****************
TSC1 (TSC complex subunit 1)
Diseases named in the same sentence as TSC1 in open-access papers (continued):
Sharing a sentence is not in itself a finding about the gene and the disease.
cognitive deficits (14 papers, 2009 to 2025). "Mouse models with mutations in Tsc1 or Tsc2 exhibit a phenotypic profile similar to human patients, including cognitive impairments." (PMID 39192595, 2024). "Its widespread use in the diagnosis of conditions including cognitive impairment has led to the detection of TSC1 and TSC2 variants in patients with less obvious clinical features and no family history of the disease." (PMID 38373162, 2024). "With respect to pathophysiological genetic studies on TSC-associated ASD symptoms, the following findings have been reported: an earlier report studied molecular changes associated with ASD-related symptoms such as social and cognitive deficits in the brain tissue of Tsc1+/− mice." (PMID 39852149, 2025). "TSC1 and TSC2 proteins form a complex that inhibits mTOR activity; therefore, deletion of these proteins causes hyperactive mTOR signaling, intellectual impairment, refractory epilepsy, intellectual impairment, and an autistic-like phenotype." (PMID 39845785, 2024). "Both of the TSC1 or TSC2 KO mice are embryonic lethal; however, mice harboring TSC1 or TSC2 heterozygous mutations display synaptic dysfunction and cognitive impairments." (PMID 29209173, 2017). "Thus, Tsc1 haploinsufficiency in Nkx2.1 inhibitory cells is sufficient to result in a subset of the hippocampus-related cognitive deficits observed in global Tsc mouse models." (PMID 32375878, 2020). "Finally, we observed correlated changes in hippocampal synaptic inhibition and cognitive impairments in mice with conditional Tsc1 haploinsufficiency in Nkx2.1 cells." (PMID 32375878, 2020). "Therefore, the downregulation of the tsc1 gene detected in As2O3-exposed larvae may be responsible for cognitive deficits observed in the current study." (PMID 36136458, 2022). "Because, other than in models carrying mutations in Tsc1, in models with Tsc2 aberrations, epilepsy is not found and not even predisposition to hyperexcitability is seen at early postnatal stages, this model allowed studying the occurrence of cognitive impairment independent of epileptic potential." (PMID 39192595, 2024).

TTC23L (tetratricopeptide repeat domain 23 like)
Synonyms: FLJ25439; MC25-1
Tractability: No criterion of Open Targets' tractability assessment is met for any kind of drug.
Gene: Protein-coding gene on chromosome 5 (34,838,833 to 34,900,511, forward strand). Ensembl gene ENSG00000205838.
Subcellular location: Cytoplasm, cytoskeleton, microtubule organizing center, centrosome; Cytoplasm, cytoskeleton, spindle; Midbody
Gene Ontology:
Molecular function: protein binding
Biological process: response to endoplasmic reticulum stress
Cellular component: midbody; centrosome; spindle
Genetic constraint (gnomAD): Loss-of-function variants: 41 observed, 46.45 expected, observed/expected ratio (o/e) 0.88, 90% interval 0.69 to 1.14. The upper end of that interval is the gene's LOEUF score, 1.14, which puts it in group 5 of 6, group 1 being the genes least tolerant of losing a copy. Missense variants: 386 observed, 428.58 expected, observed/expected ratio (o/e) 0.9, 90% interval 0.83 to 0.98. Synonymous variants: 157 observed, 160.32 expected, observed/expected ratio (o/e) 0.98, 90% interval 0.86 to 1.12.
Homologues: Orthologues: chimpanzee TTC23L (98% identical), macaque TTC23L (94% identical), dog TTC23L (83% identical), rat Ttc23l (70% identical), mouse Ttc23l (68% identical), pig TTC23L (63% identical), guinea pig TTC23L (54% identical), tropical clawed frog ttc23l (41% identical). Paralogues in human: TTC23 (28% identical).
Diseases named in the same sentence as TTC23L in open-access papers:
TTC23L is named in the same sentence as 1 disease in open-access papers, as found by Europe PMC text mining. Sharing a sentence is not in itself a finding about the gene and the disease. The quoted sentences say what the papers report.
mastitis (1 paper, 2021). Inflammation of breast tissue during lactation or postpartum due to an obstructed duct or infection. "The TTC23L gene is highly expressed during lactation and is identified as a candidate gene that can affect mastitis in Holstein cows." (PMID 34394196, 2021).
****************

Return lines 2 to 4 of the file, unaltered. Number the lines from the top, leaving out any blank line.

Diseases named in the same sentence as TSC1 in open-access papers (continued):
Sharing a sentence is not in itself a finding about the gene and the disease.
cognitive deficits (14 papers, 2009 to 2025). "Mouse models with mutations in Tsc1 or Tsc2 exhibit a phenotypic profile similar to human patients, including cognitive impairments." (PMID 39192595, 2024). "Its widespread use in the diagnosis of conditions including cognitive impairment has led to the detection of TSC1 and TSC2 variants in patients with less obvious clinical features and no family history of the disease." (PMID 38373162, 2024). "With respect to pathophysiological genetic studies on TSC-associated ASD symptoms, the following findings have been reported: an earlier report studied molecular changes associated with ASD-related symptoms such as social and cognitive deficits in the brain tissue of Tsc1+/− mice." (PMID 39852149, 2025). "TSC1 and TSC2 proteins form a complex that inhibits mTOR activity; therefore, deletion of these proteins causes hyperactive mTOR signaling, intellectual impairment, refractory epilepsy, intellectual impairment, and an autistic-like phenotype." (PMID 39845785, 2024). "Both of the TSC1 or TSC2 KO mice are embryonic lethal; however, mice harboring TSC1 or TSC2 heterozygous mutations display synaptic dysfunction and cognitive impairments." (PMID 29209173, 2017). "Thus, Tsc1 haploinsufficiency in Nkx2.1 inhibitory cells is sufficient to result in a subset of the hippocampus-related cognitive deficits observed in global Tsc mouse models." (PMID 32375878, 2020). "Finally, we observed correlated changes in hippocampal synaptic inhibition and cognitive impairments in mice with conditional Tsc1 haploinsufficiency in Nkx2.1 cells." (PMID 32375878, 2020). "Therefore, the downregulation of the tsc1 gene detected in As2O3-exposed larvae may be responsible for cognitive deficits observed in the current study." (PMID 36136458, 2022). "Because, other than in models carrying mutations in Tsc1, in models with Tsc2 aberrations, epilepsy is not found and not even predisposition to hyperexcitability is seen at early postnatal stages, this model allowed studying the occurrence of cognitive impairment independent of epileptic potential." (PMID 39192595, 2024).